- Meet and negotiate with the licensing board at various points, with the goal being to have the complaint dismissed or the proposed consequences reduced;
- Defend you at any hearing before your licensing board, as necessary.
Areas the Lento Law Firm Serves in Georgia
The Lento Law Firm License Defense Team can serve licensed professionals all over the state of Georgia. Whether you're a licensed health care professional such as a doctor, dentist, or nurse; or a mental health care professional such as a counselor, psychologist, or substance abuse counselor, Joseph D. Lento and the Lento Law Firm License Defense Team can help you. This goes for any of the dozens of licensed professions in Georgia – if you find yourself accused of misconduct, contact attorney-advisor Joseph D. Lento and the Lento Law Firm License Defense Team.
Among the many communities served by the Lento Law Firm License Defense Team are some of Georgia's largest metropolitan areas including:
With more than 6 million people living in the Atlanta metropolitan area, it's the largest single metro area in the entire South. Atlanta is home to many health care companies, including Emory Healthcare, Gentiva Health Services, Aveanna Healthcare, and others. Atlanta boasts a number of fine hospitals, such as Grady Memorial, Wellstar Atlanta Medical Center, Emory University Hospital, and Phoebe Putney Memorial.
Augusta is known for more than the Masters golf tournament. With the metro area home to more than 600,000 people, it's one of the largest in Georgia. Piedmont Healthcare, PruittHealth, and Encompass Health are all located in Augusta. Local hospitals include the Augusta University Medical Center, Doctors Hospital of Augusta, and Piedmont Hospital.
Not far behind Augusta, Savannah boasts a population of more than 140,000, with the metro area population exceeding 400,000. It is home to a number of fine hospitals, including Candler Hospital (Georgia's first hospital, opened in 1804), Memorial Health University Medical Center, and St. Joseph's Hospital.
The Columbus metro area has more than 300,000 residents and features some fine hospitals, including Piedmont Columbus Regional (Midtown and Northside locations), and St. Francis-Emory Healthcare.
Types of Offenses and Allegations that May Jeopardize Your Professional License
While some of the types of misconduct claims can vary depending on the type of professional license you have, there are some common types of claims that can result in a disciplinary proceeding moving forward, no matter what your license is. These can include:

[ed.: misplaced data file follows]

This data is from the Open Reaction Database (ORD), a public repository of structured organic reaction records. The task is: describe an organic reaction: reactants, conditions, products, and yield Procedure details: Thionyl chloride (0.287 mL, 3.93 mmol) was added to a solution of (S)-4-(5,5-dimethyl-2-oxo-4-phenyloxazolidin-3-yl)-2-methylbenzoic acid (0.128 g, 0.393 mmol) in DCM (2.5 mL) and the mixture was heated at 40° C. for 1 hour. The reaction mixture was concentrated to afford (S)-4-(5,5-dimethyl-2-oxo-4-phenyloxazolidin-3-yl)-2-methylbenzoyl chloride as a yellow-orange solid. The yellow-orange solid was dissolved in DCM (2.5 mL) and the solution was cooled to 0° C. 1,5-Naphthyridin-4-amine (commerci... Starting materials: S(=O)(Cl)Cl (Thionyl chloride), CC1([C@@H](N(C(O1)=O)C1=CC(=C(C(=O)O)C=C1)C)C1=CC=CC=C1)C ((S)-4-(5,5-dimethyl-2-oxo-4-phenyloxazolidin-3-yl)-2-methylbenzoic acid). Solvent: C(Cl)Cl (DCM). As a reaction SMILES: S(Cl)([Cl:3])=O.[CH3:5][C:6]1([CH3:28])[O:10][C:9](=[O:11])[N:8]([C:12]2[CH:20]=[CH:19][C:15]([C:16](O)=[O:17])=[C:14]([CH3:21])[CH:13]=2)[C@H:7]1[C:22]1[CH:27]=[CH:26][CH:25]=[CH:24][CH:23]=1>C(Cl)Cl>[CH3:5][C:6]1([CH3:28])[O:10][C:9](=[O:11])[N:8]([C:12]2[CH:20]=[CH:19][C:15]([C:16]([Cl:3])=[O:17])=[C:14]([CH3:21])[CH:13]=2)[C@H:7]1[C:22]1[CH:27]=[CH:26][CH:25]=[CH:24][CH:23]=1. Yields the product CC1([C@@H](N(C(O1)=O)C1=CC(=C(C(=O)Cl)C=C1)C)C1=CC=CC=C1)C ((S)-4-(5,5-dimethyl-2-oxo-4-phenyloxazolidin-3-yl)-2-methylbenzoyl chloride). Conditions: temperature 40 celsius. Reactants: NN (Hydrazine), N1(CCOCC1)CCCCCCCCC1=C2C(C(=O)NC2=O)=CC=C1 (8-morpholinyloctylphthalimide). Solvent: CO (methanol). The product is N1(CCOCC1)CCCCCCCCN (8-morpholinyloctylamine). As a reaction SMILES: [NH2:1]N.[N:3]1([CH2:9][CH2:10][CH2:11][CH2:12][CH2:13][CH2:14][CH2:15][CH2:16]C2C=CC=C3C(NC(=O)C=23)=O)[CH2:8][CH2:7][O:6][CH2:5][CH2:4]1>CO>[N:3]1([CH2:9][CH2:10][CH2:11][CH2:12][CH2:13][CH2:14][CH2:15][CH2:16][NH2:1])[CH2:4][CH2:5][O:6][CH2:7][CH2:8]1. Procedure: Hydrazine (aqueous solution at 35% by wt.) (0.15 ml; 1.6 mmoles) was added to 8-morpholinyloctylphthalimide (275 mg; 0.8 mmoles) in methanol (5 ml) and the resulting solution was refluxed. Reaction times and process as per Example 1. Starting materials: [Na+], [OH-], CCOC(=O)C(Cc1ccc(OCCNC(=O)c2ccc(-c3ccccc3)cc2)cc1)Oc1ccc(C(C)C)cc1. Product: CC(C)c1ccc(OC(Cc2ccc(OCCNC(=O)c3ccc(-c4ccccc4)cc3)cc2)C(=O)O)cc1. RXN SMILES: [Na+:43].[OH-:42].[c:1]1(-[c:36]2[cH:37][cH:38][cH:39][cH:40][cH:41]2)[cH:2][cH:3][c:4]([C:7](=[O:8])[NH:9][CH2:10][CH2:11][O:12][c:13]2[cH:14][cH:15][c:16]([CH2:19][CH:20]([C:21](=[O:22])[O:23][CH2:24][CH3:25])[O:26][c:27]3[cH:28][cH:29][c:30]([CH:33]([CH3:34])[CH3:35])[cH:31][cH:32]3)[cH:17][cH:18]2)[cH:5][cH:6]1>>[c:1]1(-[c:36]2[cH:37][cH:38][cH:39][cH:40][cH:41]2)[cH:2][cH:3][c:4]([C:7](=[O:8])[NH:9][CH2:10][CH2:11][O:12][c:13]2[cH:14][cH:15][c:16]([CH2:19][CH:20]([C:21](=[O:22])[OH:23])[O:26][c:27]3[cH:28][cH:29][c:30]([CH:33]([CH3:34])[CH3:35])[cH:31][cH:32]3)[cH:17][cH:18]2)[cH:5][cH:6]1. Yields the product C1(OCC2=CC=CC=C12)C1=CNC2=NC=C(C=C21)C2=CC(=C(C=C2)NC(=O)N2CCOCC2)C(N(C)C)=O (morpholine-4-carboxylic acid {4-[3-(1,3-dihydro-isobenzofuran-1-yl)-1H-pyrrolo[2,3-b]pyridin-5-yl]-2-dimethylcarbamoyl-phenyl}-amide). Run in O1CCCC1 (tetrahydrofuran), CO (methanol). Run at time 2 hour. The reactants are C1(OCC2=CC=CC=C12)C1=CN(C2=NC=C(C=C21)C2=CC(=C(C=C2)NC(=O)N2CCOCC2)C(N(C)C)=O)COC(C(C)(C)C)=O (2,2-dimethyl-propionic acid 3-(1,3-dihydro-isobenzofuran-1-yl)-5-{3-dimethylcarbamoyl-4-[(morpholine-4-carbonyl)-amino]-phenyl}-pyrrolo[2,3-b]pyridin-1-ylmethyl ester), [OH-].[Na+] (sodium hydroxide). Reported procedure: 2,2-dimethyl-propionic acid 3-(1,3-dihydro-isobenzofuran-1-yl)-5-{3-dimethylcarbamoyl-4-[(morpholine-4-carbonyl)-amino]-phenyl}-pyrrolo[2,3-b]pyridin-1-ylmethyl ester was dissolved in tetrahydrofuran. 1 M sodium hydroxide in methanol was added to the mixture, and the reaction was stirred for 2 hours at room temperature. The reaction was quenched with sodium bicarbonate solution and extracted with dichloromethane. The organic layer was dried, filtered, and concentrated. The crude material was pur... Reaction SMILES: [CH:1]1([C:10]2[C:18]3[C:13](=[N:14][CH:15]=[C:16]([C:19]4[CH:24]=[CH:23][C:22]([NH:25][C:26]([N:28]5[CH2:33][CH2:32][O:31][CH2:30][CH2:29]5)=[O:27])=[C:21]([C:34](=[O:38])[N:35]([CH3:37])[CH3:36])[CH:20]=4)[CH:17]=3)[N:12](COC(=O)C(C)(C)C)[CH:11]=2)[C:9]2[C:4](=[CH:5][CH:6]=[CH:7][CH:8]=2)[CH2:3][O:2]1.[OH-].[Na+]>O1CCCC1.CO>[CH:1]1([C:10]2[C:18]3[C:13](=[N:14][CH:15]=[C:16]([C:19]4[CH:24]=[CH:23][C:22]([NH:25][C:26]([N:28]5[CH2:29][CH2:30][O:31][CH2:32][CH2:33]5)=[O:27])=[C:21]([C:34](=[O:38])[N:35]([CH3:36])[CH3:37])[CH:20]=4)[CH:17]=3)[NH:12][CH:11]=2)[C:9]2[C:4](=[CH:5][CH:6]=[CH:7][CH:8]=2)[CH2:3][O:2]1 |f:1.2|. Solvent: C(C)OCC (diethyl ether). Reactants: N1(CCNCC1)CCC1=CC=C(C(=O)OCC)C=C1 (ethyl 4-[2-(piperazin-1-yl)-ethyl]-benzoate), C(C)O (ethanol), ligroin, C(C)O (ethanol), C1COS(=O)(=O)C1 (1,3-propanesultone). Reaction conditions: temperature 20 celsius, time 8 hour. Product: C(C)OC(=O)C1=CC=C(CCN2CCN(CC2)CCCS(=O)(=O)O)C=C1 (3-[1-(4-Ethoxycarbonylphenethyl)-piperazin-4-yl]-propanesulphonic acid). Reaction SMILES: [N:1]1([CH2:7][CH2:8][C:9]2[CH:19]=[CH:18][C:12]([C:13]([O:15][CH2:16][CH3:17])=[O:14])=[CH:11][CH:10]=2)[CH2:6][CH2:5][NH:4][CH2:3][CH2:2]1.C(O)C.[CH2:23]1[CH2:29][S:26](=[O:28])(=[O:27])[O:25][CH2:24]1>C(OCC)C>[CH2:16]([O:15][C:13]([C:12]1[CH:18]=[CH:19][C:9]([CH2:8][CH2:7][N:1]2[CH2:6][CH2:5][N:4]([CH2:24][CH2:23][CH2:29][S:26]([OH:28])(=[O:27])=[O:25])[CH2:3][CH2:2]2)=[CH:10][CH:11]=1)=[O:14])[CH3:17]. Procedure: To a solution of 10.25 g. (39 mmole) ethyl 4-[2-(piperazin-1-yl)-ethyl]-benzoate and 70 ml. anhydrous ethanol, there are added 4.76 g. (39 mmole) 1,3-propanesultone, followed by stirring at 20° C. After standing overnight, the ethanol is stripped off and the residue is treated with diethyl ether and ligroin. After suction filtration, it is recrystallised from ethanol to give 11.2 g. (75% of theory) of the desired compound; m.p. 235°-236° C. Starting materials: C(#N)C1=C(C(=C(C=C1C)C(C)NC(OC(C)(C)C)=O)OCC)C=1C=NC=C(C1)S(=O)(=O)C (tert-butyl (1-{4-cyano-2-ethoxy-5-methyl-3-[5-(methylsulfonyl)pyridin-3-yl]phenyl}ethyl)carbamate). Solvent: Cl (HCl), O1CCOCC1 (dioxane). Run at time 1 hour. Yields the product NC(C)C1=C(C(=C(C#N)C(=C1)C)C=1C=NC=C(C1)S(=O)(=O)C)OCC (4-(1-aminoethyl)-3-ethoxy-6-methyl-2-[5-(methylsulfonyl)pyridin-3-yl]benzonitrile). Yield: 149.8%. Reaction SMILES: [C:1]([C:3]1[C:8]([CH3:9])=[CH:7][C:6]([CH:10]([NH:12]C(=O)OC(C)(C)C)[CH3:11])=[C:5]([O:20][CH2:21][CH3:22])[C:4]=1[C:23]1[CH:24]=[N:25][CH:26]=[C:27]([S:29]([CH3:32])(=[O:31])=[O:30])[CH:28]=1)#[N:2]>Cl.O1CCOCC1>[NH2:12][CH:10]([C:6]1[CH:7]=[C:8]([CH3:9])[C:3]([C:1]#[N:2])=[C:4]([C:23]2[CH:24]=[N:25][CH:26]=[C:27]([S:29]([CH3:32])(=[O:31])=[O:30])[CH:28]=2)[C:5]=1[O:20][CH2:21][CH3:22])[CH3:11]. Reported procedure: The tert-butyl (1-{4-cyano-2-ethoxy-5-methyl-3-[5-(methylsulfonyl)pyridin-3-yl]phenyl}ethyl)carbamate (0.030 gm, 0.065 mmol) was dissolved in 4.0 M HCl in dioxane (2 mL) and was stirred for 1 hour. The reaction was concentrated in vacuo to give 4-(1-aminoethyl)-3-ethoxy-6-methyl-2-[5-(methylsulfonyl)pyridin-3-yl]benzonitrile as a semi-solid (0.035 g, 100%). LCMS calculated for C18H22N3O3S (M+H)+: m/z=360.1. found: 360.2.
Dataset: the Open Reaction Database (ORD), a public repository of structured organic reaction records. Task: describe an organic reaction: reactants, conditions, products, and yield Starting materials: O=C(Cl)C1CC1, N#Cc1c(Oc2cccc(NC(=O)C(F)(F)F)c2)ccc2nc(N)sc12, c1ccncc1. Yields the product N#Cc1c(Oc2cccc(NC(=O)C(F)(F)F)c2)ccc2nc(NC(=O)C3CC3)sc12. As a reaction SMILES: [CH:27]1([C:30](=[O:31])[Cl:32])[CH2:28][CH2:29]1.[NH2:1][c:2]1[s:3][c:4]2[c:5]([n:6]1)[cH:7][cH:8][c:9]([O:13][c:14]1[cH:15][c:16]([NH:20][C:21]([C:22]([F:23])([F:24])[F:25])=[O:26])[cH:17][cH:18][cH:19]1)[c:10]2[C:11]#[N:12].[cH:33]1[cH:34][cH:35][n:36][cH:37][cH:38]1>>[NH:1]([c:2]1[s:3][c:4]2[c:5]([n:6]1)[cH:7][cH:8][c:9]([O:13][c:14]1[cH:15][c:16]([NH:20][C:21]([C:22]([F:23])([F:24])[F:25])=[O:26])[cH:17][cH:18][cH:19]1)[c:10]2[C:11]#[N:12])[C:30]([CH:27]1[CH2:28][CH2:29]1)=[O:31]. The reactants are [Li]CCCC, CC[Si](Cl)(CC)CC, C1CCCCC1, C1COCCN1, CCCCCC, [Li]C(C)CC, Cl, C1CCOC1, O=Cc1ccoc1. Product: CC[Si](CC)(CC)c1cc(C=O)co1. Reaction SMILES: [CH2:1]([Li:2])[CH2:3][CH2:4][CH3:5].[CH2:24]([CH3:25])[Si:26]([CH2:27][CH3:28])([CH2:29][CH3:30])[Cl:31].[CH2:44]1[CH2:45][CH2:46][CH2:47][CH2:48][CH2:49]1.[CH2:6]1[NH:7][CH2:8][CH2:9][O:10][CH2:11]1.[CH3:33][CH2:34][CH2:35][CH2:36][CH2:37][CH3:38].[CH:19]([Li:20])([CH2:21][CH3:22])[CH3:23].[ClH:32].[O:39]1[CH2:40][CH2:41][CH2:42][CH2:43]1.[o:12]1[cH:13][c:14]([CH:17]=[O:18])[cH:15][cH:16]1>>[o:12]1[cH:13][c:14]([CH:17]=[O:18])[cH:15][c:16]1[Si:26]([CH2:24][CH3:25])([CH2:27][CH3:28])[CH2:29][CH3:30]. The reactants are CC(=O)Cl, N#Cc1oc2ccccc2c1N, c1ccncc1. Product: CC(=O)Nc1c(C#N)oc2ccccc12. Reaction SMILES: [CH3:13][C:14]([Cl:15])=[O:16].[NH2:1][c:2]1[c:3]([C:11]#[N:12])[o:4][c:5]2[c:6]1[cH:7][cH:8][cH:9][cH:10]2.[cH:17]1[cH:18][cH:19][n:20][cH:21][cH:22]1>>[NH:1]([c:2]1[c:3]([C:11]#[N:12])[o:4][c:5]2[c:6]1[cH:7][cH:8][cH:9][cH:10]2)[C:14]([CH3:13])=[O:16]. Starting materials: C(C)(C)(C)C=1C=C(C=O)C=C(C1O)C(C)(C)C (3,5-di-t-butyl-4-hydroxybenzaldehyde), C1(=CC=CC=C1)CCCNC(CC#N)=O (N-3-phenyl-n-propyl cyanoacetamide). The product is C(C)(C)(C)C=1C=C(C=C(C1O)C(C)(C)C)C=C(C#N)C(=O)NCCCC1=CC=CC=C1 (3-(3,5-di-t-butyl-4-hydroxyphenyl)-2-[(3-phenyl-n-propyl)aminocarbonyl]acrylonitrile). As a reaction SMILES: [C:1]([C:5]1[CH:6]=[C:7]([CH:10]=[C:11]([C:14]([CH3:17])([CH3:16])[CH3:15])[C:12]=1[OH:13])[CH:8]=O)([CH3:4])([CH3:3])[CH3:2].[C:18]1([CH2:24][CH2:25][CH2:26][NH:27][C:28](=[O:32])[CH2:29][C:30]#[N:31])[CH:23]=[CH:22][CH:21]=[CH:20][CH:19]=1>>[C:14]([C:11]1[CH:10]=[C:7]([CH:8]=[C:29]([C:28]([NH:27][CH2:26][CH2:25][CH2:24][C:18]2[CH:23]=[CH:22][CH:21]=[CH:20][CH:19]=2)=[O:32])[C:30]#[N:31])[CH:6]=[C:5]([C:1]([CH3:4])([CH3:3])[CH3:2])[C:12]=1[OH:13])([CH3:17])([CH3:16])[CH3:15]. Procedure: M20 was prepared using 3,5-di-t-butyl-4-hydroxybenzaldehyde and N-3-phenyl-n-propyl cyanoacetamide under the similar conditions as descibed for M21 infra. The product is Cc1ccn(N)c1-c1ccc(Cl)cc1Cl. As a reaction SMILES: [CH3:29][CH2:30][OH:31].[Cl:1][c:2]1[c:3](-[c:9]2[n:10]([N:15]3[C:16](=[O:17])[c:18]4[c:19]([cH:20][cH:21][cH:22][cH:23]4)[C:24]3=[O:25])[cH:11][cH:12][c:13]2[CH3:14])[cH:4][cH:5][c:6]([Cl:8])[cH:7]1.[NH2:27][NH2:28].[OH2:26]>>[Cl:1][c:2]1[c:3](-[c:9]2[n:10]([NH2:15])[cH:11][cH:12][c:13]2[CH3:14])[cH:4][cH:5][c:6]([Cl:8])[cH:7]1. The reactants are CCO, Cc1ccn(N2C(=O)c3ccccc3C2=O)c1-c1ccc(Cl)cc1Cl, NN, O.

- Sexual abuse claims. Whether a sexual abuse allegation is based on a claim of nonconsensual sexual contact, or results from a relationship that arose between a licensed professional and a client, any kind of sexual contact between a license holder and a client can be grounds for disciplinary action.
- Fraudulent practices. These include overbilling clients or insurers, misstating procedures or work performed in order to secure a higher payment from an insurer, billing for work not performed, and similar behavior that can be construed as attempting to collect more money than the license holder was entitled to receive.
- Mental or physical abuse. These include physically striking a client or patient or mentally abusing or berating them.
- Negligence. This includes violating a health care patient's right to confidentiality, and making serious prescription errors.
- Inaccurate record keeping. This can occur when a licensed health care provider fails to keep proper patient records, particularly when it reaches the point where it risks endangering the patient's welfare.
- Substance Abuse or Addiction. When a licensed professional is regularly impaired by drugs or alcohol while on the job, clients and patients can be put at serious risk.
- Criminal convictions. Many licenses require criminal convictions to be reported to the licensing board. Depending on the nature of the crime, this can affect the license. In addition, failing to report a criminal conviction can itself violate the requirements for the license.
The Lento Law Firm: Professional License Defense for Licensed Professionals in Georgia
Attorney-advisor Joseph D. Lento and the Lento Law Firm License Defense Team have years of experience helping licensed professionals all over the country who find themselves the target of disciplinary investigations protect their licenses and their livelihoods. The Lento Law Firm License Defense Team knows the standards that professionals are expected to meet; and they also know how the disciplinary process operates. They can help licensed professionals in a wide range of professions, including:
- Nurses and nurse practitioners
- Dentists and dental assistants
- Mental health professionals
- Counselors and family therapists
- Real estate agents and brokers
- Elementary and high school teachers and librarians
- Certified Public Accountants
- Insurance agents
- Other licensed professionals
If someone has filed a professional misconduct claim against you, or you are otherwise at risk of losing your professional license, contact Joseph D. Lento today at 888.535.3686, or through the Lento Law Firm online contact page. They have the experience to help you protect your rights and keep your license – and your good name and your livelihood.